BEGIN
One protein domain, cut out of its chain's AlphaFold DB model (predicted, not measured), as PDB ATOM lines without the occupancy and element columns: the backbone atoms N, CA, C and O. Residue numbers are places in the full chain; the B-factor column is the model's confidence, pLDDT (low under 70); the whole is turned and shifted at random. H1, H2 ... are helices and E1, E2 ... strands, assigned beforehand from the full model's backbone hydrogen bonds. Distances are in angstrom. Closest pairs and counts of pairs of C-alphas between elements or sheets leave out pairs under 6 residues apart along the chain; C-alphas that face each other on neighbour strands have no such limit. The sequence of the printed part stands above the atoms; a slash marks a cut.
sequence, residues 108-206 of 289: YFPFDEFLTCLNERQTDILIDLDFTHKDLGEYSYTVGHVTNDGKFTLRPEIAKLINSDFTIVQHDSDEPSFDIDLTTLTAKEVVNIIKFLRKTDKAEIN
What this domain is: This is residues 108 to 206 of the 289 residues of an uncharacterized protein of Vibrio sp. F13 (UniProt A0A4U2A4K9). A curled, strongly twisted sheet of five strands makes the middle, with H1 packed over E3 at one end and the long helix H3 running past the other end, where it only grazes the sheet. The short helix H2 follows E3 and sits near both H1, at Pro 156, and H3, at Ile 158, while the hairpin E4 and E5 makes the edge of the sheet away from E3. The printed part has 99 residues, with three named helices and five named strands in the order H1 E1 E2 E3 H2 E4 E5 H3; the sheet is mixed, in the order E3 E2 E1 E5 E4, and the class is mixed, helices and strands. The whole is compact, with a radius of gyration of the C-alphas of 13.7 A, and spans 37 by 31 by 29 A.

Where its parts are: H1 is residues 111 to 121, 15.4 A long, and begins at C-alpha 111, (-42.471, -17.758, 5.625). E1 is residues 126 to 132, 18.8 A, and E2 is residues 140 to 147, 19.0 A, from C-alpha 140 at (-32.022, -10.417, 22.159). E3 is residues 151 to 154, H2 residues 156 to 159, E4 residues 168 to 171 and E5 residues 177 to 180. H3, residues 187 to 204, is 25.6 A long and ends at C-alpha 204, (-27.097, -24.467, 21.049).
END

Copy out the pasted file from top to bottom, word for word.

One protein domain, cut out of its chain's AlphaFold DB model (predicted, not measured), as PDB ATOM lines without the occupancy and element columns: the backbone atoms N, CA, C and O. Residue numbers are places in the full chain; the B-factor column is the model's confidence, pLDDT (low under 70); the whole is turned and shifted at random. H1, H2 ... are helices and E1, E2 ... strands, assigned beforehand from the full model's backbone hydrogen bonds. Distances are in angstrom. Closest pairs and counts of pairs of C-alphas between elements or sheets leave out pairs under 6 residues apart along the chain; C-alphas that face each other on neighbour strands have no such limit. The sequence of the printed part stands above the atoms; a slash marks a cut.
sequence, residues 108-206 of 289: YFPFDEFLTCLNERQTDILIDLDFTHKDLGEYSYTVGHVTNDGKFTLRPEIAKLINSDFTIVQHDSDEPSFDIDLTTLTAKEVVNIIKFLRKTDKAEIN
What this domain is: This is residues 108 to 206 of the 289 residues of an uncharacterized protein of Vibrio sp. F13 (UniProt A0A4U2A4K9). A curled, strongly twisted sheet of five strands makes the middle, with H1 packed over E3 at one end and the long helix H3 running past the other end, where it only grazes the sheet. The short helix H2 follows E3 and sits near both H1, at Pro 156, and H3, at Ile 158, while the hairpin E4 and E5 makes the edge of the sheet away from E3. The printed part has 99 residues, with three named helices and five named strands in the order H1 E1 E2 E3 H2 E4 E5 H3; the sheet is mixed, in the order E3 E2 E1 E5 E4, and the class is mixed, helices and strands. The whole is compact, with a radius of gyration of the C-alphas of 13.7 A, and spans 37 by 31 by 29 A.

Where its parts are: H1 is residues 111 to 121, 15.4 A long, and begins at C-alpha 111, (-42.471, -17.758, 5.625). E1 is residues 126 to 132, 18.8 A, and E2 is residues 140 to 147, 19.0 A, from C-alpha 140 at (-32.022, -10.417, 22.159). E3 is residues 151 to 154, H2 residues 156 to 159, E4 residues 168 to 171 and E5 residues 177 to 180. H3, residues 187 to 204, is 25.6 A long and ends at C-alpha 204, (-27.097, -24.467, 21.049).